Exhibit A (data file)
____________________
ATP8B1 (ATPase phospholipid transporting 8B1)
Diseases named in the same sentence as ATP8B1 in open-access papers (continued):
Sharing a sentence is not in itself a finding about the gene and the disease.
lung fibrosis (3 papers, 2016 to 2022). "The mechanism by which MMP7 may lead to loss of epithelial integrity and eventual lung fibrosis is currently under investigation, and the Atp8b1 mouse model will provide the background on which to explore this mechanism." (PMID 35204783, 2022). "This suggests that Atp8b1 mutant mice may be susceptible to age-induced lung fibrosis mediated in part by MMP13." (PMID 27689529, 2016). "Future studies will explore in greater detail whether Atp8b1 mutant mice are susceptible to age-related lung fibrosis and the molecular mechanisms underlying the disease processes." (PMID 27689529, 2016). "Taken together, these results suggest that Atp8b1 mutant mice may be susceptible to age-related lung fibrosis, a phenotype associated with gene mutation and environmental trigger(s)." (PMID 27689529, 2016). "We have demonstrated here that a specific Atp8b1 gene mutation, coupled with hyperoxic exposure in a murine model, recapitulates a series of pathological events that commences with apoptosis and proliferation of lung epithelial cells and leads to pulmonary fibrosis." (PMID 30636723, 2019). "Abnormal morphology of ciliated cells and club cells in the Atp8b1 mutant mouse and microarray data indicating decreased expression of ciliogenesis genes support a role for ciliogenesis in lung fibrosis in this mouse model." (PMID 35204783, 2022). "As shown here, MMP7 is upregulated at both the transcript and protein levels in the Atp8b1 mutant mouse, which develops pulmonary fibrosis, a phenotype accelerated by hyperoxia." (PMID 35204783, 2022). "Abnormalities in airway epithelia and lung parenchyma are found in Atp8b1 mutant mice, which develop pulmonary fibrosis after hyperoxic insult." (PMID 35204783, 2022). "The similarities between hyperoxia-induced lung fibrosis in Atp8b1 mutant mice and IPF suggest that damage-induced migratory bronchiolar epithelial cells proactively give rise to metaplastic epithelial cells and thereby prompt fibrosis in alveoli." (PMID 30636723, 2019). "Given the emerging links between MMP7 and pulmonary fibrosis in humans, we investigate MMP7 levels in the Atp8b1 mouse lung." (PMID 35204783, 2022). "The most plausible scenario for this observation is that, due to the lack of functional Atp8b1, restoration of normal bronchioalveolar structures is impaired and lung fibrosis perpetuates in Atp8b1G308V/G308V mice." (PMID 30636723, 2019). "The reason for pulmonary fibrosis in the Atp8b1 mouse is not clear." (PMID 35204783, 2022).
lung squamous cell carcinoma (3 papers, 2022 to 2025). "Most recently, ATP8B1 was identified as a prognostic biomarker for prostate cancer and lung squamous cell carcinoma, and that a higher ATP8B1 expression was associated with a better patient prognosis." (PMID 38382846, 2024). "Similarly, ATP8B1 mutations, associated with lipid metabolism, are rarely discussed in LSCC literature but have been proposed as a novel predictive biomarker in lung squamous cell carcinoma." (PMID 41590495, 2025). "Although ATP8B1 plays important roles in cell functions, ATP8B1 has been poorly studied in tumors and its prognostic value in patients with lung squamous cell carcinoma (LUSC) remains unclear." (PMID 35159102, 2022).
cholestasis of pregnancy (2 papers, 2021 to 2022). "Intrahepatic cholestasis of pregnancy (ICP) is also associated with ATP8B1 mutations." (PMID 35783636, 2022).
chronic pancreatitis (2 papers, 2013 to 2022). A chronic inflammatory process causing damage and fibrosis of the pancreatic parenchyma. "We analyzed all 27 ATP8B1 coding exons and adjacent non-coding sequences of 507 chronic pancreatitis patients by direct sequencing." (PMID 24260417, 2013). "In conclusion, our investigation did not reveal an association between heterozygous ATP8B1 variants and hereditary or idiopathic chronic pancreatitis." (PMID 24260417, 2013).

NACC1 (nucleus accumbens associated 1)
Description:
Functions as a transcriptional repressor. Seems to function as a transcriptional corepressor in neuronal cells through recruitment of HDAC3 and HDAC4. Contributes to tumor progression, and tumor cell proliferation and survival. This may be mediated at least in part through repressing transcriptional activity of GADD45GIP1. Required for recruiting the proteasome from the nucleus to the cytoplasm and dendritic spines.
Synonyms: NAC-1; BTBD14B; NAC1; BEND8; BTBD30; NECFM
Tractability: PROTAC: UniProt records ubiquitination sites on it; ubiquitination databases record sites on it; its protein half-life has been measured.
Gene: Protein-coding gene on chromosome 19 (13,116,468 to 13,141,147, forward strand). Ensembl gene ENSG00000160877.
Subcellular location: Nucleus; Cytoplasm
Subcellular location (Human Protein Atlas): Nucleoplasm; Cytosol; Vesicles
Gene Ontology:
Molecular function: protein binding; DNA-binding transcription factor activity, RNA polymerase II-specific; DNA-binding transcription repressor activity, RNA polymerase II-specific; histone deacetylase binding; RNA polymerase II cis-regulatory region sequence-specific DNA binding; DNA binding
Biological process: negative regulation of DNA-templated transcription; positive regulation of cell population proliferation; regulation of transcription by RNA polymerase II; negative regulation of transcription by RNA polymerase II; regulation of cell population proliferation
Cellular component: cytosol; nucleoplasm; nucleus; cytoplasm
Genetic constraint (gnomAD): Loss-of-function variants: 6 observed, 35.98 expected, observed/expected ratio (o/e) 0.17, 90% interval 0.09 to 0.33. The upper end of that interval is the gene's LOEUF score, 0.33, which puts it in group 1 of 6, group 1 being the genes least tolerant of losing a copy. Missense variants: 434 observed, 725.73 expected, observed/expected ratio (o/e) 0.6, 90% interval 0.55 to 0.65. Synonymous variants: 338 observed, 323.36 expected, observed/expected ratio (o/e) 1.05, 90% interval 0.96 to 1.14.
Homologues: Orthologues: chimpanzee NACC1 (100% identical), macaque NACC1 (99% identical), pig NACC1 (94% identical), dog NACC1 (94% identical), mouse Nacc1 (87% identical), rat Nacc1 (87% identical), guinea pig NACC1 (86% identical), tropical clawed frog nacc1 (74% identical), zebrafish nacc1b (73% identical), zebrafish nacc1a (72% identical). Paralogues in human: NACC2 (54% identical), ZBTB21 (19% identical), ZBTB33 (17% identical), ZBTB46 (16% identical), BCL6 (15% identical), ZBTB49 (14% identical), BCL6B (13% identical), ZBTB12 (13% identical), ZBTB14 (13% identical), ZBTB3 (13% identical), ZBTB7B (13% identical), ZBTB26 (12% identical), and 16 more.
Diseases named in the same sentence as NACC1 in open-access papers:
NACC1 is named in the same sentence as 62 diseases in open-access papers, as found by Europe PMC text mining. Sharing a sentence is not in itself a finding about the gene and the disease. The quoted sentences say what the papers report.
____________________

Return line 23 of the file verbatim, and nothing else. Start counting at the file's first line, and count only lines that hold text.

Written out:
NACC1 is named in the same sentence as 62 diseases in open-access papers, as found by Europe PMC text mining. Sharing a sentence is not in itself a finding about the gene and the disease. The quoted sentences say what the papers report.